One of the first things you notice about Fort McMurray, Alberta is the smell. The noxious scent of raw chemicals in the air is unmistakable: it’s tar sands.
The Canadian tar sands are at the center of the Keystone XL debate. Here, in Fort McMurray, it’s being extracted on an astounding scale—and if the oil companies have their way, the area of pristine wilderness scarred by tar sands development will only get bigger.
Exploitation of bitumen has created a boomtown in the middle of nowhere, with thousands of workers camped out in row after row of what the locals call “Mancamps” — barracks filled with people trying to make a good living under the most unpleasant conditions.
Seeing these operations from the ground, you only get a small sense of the true impact that tar sands development has had on this land — the mining operations are hidden behind a fine layer of tall boreal trees lining the highway. But when we took to the air, it was immediately apparent that behind those few trees, there was next to nothing left in the heart of the tar sands mines.
Tar sands development is ugly — and not trying to be anything else. Craters pockmark acres of former forest in a scene out of a dystopian epic, with flares and billowing smoke stacks on the horizon, and the sound of cannons scaring off wildlife from the massive manmade tailing ponds holding the toxic remnants that development leaves behind. It is painful to watch.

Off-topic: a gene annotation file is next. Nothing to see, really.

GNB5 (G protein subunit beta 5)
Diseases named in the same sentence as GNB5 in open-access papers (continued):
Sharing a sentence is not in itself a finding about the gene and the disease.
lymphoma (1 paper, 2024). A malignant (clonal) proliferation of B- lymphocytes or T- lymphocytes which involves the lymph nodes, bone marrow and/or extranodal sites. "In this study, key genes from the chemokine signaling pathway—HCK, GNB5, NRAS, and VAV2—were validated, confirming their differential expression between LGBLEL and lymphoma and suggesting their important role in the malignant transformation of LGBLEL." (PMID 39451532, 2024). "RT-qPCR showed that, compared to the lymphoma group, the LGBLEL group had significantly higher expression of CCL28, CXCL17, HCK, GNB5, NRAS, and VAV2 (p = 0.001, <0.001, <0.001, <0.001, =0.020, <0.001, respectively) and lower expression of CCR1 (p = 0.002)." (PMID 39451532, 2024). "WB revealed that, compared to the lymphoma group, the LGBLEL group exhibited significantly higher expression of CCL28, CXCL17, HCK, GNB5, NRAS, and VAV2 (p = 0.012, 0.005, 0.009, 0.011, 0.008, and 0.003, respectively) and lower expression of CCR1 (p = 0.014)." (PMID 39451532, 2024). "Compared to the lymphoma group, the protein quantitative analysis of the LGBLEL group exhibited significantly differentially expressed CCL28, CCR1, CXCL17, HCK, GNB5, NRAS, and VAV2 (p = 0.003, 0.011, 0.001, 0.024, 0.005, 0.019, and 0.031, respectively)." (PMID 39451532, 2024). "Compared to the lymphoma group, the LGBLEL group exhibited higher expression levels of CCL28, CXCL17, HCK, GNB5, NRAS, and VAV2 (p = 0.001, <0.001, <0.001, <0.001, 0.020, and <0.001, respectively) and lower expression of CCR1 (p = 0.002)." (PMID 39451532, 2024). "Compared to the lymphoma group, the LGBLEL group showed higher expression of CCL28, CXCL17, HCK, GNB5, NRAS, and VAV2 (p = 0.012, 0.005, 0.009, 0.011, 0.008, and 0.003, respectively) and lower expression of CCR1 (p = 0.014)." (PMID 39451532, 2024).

It is amazing what our society is capable of when looking for sources of energy. The resources we can move, the way we can restructure the earth at a scale that can be seen from space—we’re capable of colossal feats of science and engineering. But what if we put these abilities to use in a different way?
Even without the Keystone XL pipeline, tar sands mining operations are already moving millions of barrels of oil per day. This process is 17% more carbon intensive than developing conventional oil and exploiting the tar sands to their full potential would be disastrous for the climate.
The decision whether or not to approve the Keystone XL pipeline is a surprisingly simple one: will we green-light the tar sands superhighway through the heart of America, and allow it to grow to it’s full, disastrous potential? Or will we instead tap America’s boundless ingenuity to find better alternatives?
It’s a fight for our future, and for our children. I’m pleased that the State Department is extending its review of the Keystone XL pipeline to fully address new concerns, because a choice of this magnitude requires a full assessment of all of the facts.
I have always firmly believed that Keystone XL unlocks even more carbon pollution in the Alberta tar sands, and my trip to the source convinced me even further that this is not an investment we can afford to make.
If you agree, I urge you to join NextGen Climate as we continue make sure our political representatives are keeping the future of our next generation at the top of their agenda.